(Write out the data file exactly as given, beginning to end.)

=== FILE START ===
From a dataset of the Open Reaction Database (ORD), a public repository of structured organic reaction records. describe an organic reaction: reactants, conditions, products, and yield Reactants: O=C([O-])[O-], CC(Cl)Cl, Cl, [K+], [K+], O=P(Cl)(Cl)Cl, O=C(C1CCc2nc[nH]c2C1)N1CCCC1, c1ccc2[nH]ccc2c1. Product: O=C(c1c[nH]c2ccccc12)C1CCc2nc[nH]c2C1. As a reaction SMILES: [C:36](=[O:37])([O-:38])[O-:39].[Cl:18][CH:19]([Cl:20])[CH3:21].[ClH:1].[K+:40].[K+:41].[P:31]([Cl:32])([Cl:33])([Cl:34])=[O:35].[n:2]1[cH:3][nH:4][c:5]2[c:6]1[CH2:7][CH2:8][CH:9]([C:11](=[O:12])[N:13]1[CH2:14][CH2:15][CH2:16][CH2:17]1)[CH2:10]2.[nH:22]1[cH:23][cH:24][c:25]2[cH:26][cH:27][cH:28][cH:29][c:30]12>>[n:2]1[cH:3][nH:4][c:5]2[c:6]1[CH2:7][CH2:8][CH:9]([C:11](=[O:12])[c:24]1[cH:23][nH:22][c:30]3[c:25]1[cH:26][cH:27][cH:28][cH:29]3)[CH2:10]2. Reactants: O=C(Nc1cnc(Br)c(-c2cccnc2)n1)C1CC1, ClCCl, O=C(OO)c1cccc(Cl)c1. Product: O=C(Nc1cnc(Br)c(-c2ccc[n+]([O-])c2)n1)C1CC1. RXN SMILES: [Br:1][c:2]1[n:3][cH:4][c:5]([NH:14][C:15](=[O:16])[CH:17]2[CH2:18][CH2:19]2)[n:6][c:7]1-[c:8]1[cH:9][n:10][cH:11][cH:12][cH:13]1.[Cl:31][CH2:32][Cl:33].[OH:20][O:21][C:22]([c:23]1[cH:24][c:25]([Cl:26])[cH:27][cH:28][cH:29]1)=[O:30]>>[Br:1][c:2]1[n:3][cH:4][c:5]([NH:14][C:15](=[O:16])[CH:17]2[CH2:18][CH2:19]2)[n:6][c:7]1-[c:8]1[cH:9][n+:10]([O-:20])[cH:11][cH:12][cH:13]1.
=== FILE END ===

From a dataset of the Open Reaction Database (ORD), a public repository of structured organic reaction records. describe an organic reaction: reactants, conditions, products, and yield Reactants: O=C([O-])[O-], CC(Cl)Cl, Cl, [K+], [K+], O=P(Cl)(Cl)Cl, O=C(C1CCc2nc[nH]c2C1)N1CCCC1, c1ccc2[nH]ccc2c1. Product: O=C(c1c[nH]c2ccccc12)C1CCc2nc[nH]c2C1. As a reaction SMILES: [C:36](=[O:37])([O-:38])[O-:39].[Cl:18][CH:19]([Cl:20])[CH3:21].[ClH:1].[K+:40].[K+:41].[P:31]([Cl:32])([Cl:33])([Cl:34])=[O:35].[n:2]1[cH:3][nH:4][c:5]2[c:6]1[CH2:7][CH2:8][CH:9]([C:11](=[O:12])[N:13]1[CH2:14][CH2:15][CH2:16][CH2:17]1)[CH2:10]2.[nH:22]1[cH:23][cH:24][c:25]2[cH:26][cH:27][cH:28][cH:29][c:30]12>>[n:2]1[cH:3][nH:4][c:5]2[c:6]1[CH2:7][CH2:8][CH:9]([C:11](=[O:12])[c:24]1[cH:23][nH:22][c:30]3[c:25]1[cH:26][cH:27][cH:28][cH:29]3)[CH2:10]2. Reactants: O=C(Nc1cnc(Br)c(-c2cccnc2)n1)C1CC1, ClCCl, O=C(OO)c1cccc(Cl)c1. Product: O=C(Nc1cnc(Br)c(-c2ccc[n+]([O-])c2)n1)C1CC1. RXN SMILES: [Br:1][c:2]1[n:3][cH:4][c:5]([NH:14][C:15](=[O:16])[CH:17]2[CH2:18][CH2:19]2)[n:6][c:7]1-[c:8]1[cH:9][n:10][cH:11][cH:12][cH:13]1.[Cl:31][CH2:32][Cl:33].[OH:20][O:21][C:22]([c:23]1[cH:24][c:25]([Cl:26])[cH:27][cH:28][cH:29]1)=[O:30]>>[Br:1][c:2]1[n:3][cH:4][c:5]([NH:14][C:15](=[O:16])[CH:17]2[CH2:18][CH2:19]2)[n:6][c:7]1-[c:8]1[cH:9][n+:10]([O-:20])[cH:11][cH:12][cH:13]1.